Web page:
Is this what Another Round is about? Em…who knows. It probably doesn’t matter though when it’s this superb.
19. Something From Nothing
The first offering from the latest album Sonic Highways, Something From Nothing was inspired by the Chicago music scene, and clearly by Dio’s Holy Diver. Another excellent album opener, the song builds to a glorious crescendo.
20. Enough Space
Dave Grohl observed around 1996/1997 that while crowds in the USA tended to mosh, European ones tended to jump, pogo style. This was conceived with that in mind: they opened a show in the UK with it, having only just written the track. The crowd duly obliged the band, shaking the floor as they bounced along to it.
21. White Limo
Wasting Light’s answer to Weenie Beenie, this one has a positively monstrous riff and Lemmy Kilmister in the music video. What’s not to love?
22. The Colour and the Shape
A b-side that shares its name with the Foo Fighters second album, The Colour and the Shape was probably omitted from the album due to the heaviness as well as the constant screaming vocals. Realistically, it’s hard to imagine this tune being on the LP without having it seem completely out of place. As a song unto itself though, it’s an absolute blast.
23. Rope (deadmau5 Mix)
Remixes as a rule can be quite hit and miss. This one is an absolute peach. Grohl obviously approves too, judging by his reaction in this Grammy performance video.
24. Best of You
2005’s In Your Honor went for anthemic rock on a large, epic scale. Best of You was one of the highlights of the most grandiose Foo Fighters album to date.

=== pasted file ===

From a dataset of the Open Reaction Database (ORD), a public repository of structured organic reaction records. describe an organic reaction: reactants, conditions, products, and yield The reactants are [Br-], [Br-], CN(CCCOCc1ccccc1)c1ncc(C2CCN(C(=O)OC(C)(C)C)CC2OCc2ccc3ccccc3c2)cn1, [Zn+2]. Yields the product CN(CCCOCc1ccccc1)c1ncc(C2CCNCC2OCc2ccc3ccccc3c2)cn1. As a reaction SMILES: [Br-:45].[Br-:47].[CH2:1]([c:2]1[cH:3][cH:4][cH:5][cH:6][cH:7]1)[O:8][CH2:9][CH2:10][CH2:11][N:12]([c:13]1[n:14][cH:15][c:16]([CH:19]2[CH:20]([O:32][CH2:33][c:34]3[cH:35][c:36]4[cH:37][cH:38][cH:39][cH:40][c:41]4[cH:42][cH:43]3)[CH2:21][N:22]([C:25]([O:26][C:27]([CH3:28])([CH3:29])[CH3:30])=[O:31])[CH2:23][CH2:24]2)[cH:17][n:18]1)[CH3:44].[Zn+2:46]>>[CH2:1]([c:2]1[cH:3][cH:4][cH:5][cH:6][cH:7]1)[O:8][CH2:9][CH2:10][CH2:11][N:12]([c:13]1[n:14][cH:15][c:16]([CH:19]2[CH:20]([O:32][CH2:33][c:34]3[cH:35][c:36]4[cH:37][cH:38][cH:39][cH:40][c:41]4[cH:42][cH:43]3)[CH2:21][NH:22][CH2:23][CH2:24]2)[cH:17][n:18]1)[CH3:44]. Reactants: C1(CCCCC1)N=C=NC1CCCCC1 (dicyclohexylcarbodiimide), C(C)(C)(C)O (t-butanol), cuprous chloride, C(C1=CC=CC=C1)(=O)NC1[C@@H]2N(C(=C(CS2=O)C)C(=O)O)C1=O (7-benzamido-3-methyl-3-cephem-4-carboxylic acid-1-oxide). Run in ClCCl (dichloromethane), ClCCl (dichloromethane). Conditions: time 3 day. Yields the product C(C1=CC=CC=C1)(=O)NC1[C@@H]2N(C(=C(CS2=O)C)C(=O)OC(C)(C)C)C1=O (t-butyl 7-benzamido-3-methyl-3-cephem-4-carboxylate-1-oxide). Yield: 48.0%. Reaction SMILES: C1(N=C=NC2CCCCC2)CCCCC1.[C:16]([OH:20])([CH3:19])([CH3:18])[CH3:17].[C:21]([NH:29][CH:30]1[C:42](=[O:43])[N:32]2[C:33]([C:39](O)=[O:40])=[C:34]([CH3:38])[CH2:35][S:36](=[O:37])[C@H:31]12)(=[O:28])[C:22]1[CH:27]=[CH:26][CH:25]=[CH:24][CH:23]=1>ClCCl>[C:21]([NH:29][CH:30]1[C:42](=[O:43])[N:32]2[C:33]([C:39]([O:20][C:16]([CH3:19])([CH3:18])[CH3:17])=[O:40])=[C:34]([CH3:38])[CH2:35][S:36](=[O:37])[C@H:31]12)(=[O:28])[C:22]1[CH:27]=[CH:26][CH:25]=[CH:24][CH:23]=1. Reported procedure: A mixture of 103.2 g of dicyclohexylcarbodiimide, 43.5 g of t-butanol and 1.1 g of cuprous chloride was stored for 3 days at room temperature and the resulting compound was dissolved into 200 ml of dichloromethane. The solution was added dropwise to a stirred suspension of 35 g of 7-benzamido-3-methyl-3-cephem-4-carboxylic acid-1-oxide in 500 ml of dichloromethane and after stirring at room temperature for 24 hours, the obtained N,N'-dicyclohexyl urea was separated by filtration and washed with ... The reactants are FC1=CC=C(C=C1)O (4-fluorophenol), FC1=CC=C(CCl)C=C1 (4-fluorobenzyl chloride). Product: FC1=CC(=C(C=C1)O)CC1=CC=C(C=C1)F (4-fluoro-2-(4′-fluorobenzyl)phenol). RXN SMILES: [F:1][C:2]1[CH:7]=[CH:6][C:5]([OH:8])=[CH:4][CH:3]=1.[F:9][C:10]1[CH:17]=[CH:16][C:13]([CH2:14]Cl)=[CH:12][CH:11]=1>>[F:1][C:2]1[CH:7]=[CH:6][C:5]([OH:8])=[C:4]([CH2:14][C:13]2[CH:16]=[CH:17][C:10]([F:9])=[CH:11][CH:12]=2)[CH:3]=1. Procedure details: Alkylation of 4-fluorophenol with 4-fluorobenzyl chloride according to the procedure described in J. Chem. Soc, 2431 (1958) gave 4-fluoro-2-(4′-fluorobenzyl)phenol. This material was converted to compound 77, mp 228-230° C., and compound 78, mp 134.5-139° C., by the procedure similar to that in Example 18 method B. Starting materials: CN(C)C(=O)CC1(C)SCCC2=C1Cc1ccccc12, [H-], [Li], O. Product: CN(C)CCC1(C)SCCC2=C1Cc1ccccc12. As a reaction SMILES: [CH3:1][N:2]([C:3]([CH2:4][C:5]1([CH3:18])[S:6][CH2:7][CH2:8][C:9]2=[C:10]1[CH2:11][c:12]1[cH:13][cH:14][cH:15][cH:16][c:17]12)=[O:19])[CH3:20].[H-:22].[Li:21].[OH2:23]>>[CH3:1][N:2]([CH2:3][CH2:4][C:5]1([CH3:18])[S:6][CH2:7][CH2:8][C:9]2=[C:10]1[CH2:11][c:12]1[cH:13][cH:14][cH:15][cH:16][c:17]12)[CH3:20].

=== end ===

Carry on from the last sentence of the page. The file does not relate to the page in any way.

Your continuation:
Dave Grohl sacrificed his vocal chords during the recording of Breakout, but it’s fair to say it was totally worth it.
“When we were recording ‘Breakout’ the band had to tell me to tone down, because the neighbours were giving dirty looks and threatening to complain that someone was getting murdered. So I nailed it one more time. My throat was gone after that, man.”
“‘Breakout’ started off almost as a joke, just a play on the word and taking the piss out of your typical tortured romance love story. It’s supposed to seem kinda ridiculous because I can’t imagine anyone wanting to break off a relationship just because they have acne, y’know?
26. Come Alive
Another song which uses the loud-quiet-loud dynamic within the same track, Come Alive is about fatherhood.
This is about reawakening after becoming a father. Anyone who’s a father understands how the world becomes a different place when your child is born. I just feel and see everything differently now.
– Dave Grohl
27. Lonely As You
Lonely As You is an overlooked gem from 2002’s One By One album.
“It kinda has a mid-tempo beat to it with muted chunky chords but the vocal melody is really strange. It’s kinda our second really weird Sergeant Peppers heavy metal kinda song – really bizarre but really hooky and then it gets huge at the end and I’m screaming my fucking balls off.”
– Dave Grohl
28. Better Off
A bonus track from Wasting Light, it shows just how fruitful the sessions for the album were, when a cut that’s this good didn’t make the final LP. It’s got an insanely catchy groove and features more utterances of the word bastard than Stacked Actors.